Since a Wi-Fi AP is nothing but a wireless access switch, and today's standards of Wireless connectivity can theoretically reach speeds over 1Gbps - even if those end devices does not reach those speeds - the data transmitted to and from multiple devices can definitely add up; the trunk (or uplink) from a Wi-Fi AP, just like any physical switch, should be able to handle an aggregated amount of speed above the theoretical max.

 

This is why this is concerning to me - I often tend to see in other businesses there is something causing slowness on the network (Gig switches uplinked via one CAT5 or CAT6 cable), and in some cases the bottleneck is more than likely the uplink of the switches; Just think the same goes for a lot of Wi-Fi setups as well.
 

GFrazier
Getting noticed

Re: MS425 Aggregation Switches and MR56 APs

@Inderdeep 

 

Are there any Coper Modules for Meraki switches that can handle data transition of more than 1Gbps??

 

We currently have 2 locations that are setup in the more "traditional" manner.  We have MS225-48LPs and MR56 APs... I am using the SFP ports for inter-switch and firewall uplinks, while the APs' multi-gig ports are uplinked to the 1GbE Switch Ports.

 

Since the facilities have specific locations where wi-fi usage is more business than the other casual areas, I was thinking of using the remaining available SFP ports for certain APs that will provide a wider trunk for larger data transmission, which can help increase performance in strategic areas.  

 

If there were Copper Modules that could provide Multi-Gig speeds, I could implement this without the high cost or the need to wait years for them to upgrade.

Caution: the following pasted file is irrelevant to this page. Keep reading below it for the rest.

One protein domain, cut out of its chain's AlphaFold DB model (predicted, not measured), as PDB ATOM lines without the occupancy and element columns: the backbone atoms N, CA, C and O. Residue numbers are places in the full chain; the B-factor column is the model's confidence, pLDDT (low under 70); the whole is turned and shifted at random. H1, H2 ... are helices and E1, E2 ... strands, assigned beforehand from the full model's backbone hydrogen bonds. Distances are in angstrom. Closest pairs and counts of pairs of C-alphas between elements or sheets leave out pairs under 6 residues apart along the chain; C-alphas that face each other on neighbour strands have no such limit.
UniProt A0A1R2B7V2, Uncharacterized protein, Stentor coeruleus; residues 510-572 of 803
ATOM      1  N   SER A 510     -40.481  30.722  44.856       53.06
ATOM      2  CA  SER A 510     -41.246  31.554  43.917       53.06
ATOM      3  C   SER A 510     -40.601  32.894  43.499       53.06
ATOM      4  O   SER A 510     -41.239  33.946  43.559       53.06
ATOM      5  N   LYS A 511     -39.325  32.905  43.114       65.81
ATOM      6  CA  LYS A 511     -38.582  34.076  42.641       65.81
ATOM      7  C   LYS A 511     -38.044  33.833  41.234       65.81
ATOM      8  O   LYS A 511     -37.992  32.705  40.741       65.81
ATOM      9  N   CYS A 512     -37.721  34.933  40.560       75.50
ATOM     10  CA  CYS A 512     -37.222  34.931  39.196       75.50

GFrazier
Getting noticed

Re: MS425 Aggregation Switches and MR56 APs

@cmr 

 

I overlooked the MS355Xs... I am definitely going to use them for future deployments.  Thanks for the info.  I was hoping Meraki has copper modules that can transmit more than 1Gbps.

cmr
Kind of a big deal
Kind of a big deal

Re: MS425 Aggregation Switches and MR56 APs

@GFrazier as far as I know Cisco don't officially support any 1Gb+ copper transceivers but we do use a couple in Cisco 3850s.  I haven't tried them in MS225s that we have at that site but will aim to the next time I am there.  I suspect they will work...

Inderdeep
A model citizen

Re: MS425 Aggregation Switches and MR56 APs

Hi @GFrazier 

I think no, The only copper based SFP is MA-SFP-1GB-TX.  You can check the below link for all the SFP supported in Meraki. Above 1 Gb, all are fiber based SMF or MMF.

https://meraki.cisco.com/lib/pdf/meraki_datasheet_sfp.pdf

 

Regards
Inderdeep Singh
www.thenetworkdna.com
cmr
Kind of a big deal
Kind of a big deal

Re: MS425 Aggregation Switches and MR56 APs

The other thing to remember is that no transceivers send power over the copper link (I am sure you would know that, but just in case!).

Inderdeep
A model citizen

Re: MS425 Aggregation Switches and MR56 APs

One another thing, I am not sure if third party is compatible with the Meraki switch but this one is compatible with Cisco. 10Gtek give you 1.25G on Copper. 

https://www.sfpcables.com/sfp-1-25g-series

Regards
Inderdeep Singh
www.thenetworkdna.com
GFrazier
Getting noticed

Re: MS425 Aggregation Switches and MR56 APs

@cmr 

 

Ya know?  I completely freaking forgot about that... Either way, I would need to get a switch anyways to provide PoE. 

GFrazier
Getting noticed

Re: MS425 Aggregation Switches and MR56 APs

@Inderdeep 

 

Thanks for the info... but I think the actual switch itself would be of more help being that I was just reminded that PoE will not transmit over the Copper Modules - the Switch SFP ports don't support PoE or "PoF" for that matter.

Inderdeep
A model citizen

Re: MS425 Aggregation Switches and MR56 APs

@GFrazier That is correct, POE or UPOE never supported over the Copper modules. That is the key point to consider. Hope you got your answer whatever you were looking for ?

Regards
Inderdeep Singh
www.thenetworkdna.com
Welcome to the Meraki Community!
To start contributing, simply sign in with your Cisco account. If you don't yet have a Cisco account, you can sign up.